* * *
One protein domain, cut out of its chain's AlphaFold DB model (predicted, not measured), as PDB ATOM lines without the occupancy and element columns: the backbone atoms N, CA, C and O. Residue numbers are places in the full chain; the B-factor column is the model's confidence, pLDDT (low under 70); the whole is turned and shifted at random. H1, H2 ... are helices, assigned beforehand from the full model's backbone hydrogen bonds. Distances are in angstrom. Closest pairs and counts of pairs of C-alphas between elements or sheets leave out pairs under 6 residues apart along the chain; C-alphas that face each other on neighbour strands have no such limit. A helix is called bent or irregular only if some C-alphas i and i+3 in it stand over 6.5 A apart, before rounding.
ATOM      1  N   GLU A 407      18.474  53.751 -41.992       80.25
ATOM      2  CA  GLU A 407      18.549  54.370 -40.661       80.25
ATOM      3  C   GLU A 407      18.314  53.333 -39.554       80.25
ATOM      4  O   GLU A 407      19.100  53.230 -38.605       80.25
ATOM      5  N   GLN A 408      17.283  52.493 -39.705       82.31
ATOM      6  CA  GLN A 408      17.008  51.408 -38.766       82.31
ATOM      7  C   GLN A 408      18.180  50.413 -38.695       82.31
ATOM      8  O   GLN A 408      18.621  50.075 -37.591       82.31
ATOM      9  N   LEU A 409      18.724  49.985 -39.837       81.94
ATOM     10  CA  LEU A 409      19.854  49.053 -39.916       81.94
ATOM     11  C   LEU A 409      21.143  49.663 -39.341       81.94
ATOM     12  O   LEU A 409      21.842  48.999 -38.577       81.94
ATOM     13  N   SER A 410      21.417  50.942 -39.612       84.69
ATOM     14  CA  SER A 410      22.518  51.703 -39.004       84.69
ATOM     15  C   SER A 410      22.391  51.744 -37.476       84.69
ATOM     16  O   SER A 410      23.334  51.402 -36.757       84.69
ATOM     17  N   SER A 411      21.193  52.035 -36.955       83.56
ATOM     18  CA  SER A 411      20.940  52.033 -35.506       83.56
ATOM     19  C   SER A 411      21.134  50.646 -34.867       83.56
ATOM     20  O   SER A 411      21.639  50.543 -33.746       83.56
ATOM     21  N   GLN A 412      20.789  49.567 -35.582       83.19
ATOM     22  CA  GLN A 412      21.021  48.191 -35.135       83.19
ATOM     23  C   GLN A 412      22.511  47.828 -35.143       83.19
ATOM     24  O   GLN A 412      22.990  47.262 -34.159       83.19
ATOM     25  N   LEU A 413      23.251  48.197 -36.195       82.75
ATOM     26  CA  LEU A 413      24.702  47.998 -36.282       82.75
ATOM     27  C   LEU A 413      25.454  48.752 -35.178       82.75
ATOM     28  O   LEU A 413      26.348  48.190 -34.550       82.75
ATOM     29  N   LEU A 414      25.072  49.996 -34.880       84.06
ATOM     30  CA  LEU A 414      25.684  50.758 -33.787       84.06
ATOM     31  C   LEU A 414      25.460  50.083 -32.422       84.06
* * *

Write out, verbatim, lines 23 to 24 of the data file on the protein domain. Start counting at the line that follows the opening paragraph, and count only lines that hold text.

ATOM     23  C   GLN A 412      22.511  47.828 -35.143       83.19
ATOM     24  O   GLN A 412      22.990  47.262 -34.159       83.19